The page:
Both these commentators are also describing what Godfrey Reggio began to describe in the '70s, with his ‘Qatsi’ film trilogy: “Life out of balance”: Perceptive observers all noticing the same destructive process seeping into recent human society. Jim Kunstler calls it ‘techno-narcissm’: the slavish faith in the inherent desirability of all things startrekkie-techie.

I sometimes imagine far-future archaeologists stumbling on abandoned, half-fossilised techie-junk, which will be all that’s left of the current huge physical infrastructure, the rusting remains of the server-farms which manifest The Cloud, on which all these oceans of - eventually abandoned - ‘valuable’ information about all the details of our lives are stored as digitised traces; by that time mostly evaporated…

Thank god, therefore, for The Limits To Growth, the inevitable Long Descent away from hitech industrial societies which they mandate, and the trashing of the Technosphere which this - already begun - descent makes inescapable!*

Hang in there, and teach your children as you rear them to be averse to the digitisation of their lives: Chances are, they’re going to have to eat cold turkey willy nilly, with the crashing of the Technosphere, even if the current generation of adults stays on the hook for most of our lifetimes; though there’s now no guarantee that it will persist as a functioning global manifestation even for that long.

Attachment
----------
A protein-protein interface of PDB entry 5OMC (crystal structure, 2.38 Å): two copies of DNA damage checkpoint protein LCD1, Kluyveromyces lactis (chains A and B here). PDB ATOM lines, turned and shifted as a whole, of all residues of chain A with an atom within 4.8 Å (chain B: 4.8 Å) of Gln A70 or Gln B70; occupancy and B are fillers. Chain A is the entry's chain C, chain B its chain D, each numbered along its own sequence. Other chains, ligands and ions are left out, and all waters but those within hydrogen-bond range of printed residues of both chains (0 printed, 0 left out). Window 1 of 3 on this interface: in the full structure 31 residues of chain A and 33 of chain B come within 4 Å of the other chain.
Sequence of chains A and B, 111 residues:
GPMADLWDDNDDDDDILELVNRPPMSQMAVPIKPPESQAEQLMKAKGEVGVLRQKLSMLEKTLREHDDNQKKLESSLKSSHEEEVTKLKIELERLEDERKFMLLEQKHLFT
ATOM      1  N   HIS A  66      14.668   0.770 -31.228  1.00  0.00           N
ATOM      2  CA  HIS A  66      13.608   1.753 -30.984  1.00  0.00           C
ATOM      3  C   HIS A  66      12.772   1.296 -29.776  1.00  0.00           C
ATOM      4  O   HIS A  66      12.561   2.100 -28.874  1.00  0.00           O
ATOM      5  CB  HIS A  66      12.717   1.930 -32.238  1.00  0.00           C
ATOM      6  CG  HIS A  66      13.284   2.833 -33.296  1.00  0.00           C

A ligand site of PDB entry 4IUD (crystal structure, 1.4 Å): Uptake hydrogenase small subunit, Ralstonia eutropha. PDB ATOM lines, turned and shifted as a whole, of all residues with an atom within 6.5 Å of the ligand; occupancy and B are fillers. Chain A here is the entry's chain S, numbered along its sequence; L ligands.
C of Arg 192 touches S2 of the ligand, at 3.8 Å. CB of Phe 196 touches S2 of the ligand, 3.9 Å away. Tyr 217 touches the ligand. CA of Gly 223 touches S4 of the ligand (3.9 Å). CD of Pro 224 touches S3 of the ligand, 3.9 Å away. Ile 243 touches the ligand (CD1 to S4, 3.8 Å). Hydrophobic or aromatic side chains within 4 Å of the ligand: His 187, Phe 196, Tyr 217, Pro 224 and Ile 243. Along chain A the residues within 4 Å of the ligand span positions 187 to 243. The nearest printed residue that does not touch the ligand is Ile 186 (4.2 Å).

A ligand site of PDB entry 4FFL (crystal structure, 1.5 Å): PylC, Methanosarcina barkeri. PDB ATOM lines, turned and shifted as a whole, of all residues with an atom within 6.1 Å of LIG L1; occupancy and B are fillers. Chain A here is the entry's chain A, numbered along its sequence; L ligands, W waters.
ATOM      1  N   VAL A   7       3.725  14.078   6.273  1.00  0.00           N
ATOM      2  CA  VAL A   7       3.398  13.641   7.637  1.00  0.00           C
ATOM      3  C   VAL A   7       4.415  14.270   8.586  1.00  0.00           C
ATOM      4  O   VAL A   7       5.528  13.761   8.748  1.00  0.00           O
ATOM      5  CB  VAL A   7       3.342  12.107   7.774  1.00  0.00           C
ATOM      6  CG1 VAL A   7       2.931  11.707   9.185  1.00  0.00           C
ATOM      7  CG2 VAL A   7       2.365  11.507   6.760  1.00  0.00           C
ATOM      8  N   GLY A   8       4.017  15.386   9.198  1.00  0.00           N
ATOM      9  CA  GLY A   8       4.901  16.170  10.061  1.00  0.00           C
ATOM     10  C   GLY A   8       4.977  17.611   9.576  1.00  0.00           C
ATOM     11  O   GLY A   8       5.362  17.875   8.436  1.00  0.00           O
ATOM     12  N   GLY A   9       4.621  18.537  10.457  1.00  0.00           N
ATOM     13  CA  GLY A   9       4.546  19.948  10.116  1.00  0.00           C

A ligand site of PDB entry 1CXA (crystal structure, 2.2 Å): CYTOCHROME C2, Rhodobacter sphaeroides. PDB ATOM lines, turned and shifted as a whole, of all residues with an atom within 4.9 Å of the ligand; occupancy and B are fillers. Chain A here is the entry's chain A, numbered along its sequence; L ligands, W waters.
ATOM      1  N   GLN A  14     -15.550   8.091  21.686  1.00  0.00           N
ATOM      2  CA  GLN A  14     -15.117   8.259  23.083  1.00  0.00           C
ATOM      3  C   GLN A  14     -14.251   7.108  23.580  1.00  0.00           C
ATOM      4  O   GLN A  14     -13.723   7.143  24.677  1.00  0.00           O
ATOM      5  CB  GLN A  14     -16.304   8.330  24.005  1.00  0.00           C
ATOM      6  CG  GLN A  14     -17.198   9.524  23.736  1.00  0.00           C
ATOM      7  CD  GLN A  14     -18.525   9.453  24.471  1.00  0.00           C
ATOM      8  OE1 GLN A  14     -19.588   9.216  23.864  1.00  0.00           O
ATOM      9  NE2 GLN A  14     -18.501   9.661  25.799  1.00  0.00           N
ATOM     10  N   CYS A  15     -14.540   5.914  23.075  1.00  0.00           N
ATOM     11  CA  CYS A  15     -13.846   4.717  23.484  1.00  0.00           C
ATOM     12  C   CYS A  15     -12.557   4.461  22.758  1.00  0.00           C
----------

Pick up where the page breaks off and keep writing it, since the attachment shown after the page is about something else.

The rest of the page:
*The current ‘ban Russia!’ hysteria is just a surface manifestation of the Descent, with the chaos it’s causing in the global energy system. The real, ultimate-rather-than-proximate cause of these upheavals is the ever-tightening screw-down of availability of the one commodity on which ALL economic activity, of any kind, depends: energy. Regardless of the details of the politicking involved, the chaos reflects the steadily-increasing effects of the iron rule of EROEI: energy returned on energy invested (to get it out of the ground, transport it, refine it, and deliver it to end-users).

Once that ratio falls below about five to one, in global aggregate, all other economic endeavours, outside the actual energy-getting business, begin to get starved even of tickover levels of available energy; which is to say: the very functioning infrastructure of society begins to seize, for lack of driving power, and fall apart.

Sound familiar, in your neck of the woods…? The signs about us are often subtle; but they’re becoming ubiquitous whilst we watch.

Note too JMGreer’s contention that the Descent will most likely take the form not of a smooth continuation, but of a sequence of sudden lurch-downs, interspersed with periods of temporary stabilising, but invariably at a lower level than before the lurch; then, eventually, rinse and repeat.